AP Explains: Argentina’s next leader preps foreign policy
BUENOS AIRES, Argentina (AP) — What kind of foreign policy can the world expect from Argentina when its new president takes office in December? The country’s government sparred with the United States and other Western countries when Cristina Fernández was president. Now she is returning to power, this time as vice president after Sunday’s presidential election. Some analysts believe President-elect Alberto Fernández will pursue a less combative path, however, as the country struggles to revive its economy with international support.
WHAT WAS ARGENTINA’S FOREIGN POLICY UNDER CRISTINA FERNÁNDEZ?
Cristina Fernández’s tirades against the U.S. were a source of frequent eye-rolling in the White House. She was also close to Hugo Chavez, Venezuela’s anti-American late president, and admired Cuban revolutionary leader Fidel Castro.
“Cristina was in office at a time when many leaders across the region leaned left,” said Monica de Bolle, senior fellow at the Peterson Institute for International Economics, and she “did what many others did: took a hard line with the US, praised regional integration, but never got very far.”
She infuriated Spain by depriving the Spanish company Repsol of its majority stake in the YPF energy company and was accused of helping Iran hide its alleged role in the deadly bombing of a Jewish center in Buenos Aires in 1994, a claim she denied.
“Cristina’s foreign policy, especially during her second presidency, was characterized by a profound isolation, especially with Western countries,” said Sergio Berensztein, a political analyst based in Buenos Aires.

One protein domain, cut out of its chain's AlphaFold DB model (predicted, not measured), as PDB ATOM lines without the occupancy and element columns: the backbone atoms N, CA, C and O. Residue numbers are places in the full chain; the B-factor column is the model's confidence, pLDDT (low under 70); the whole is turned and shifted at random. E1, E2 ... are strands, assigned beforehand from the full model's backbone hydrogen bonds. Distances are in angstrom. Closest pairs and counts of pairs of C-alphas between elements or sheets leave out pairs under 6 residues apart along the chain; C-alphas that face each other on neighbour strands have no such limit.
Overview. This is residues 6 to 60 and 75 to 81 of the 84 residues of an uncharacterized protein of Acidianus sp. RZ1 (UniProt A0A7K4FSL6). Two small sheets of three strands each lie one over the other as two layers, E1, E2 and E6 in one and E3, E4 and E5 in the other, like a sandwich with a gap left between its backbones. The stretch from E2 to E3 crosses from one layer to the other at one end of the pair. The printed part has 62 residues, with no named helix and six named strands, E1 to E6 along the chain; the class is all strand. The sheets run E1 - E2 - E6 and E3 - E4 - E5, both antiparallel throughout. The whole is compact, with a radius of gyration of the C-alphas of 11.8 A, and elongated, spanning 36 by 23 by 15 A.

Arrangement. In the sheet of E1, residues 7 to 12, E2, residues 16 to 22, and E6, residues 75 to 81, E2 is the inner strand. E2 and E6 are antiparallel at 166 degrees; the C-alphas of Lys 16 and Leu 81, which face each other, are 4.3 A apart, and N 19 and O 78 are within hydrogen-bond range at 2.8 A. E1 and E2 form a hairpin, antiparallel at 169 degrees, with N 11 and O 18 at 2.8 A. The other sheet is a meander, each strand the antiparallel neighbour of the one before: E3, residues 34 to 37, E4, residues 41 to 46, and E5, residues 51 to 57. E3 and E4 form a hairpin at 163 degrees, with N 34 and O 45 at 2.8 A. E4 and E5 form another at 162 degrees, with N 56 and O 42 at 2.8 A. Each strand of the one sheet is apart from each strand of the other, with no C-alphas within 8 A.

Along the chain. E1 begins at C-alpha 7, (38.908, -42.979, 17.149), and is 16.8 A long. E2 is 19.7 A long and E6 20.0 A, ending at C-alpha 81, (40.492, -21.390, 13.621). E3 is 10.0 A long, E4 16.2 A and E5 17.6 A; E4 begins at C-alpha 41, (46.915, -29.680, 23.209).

Relations with the U.S. improved under her successor, conservative President Mauricio Macri. Barack Obama visited Argentina, where he danced the tango at a state dinner. Donald Trump welcomed Macri to the White House. The two leaders had a personal relationship that went back to their days as businessmen.
“Argentina’s relations with the U.S. can be expected to be cooler than they were under Macri, but not as conflictive as they were under the two administrations,” of Cristina Fernández, said Michael Shifter, head of the Inter-American Dialogue, a Washington-based think tank.
Alberto Fernández said Friday that Trump has called to congratulate him on Sunday’s vote. In a statement, his press office said that Trump told him that he would do “a fantastic job,” that he looked forward to meeting him soon and that his “victory” had been talked about worldwide.” The White House had not yet reported on the call.
WILL IT BE A RETURN TO THE CRISTINA POLICIES?
Some Argentines fear Cristina Fernández will try to manipulate Alberto Fernández (the two are not related), but he dismisses this. Analysts say he needs to take a pragmatic approach because he inherits high poverty and employment, soaring inflation and diminishing foreign reserves.
“The piggy bank is empty and global demand for commodities, including Argentina’s agricultural exports has dropped, so the latitude for a profligate populist program of redistribution is severely limited,” said Christopher Sabatini, a lecturer at the School of International and Public Affairs at Columbia University in New York and a senior research fellow at Chatham House.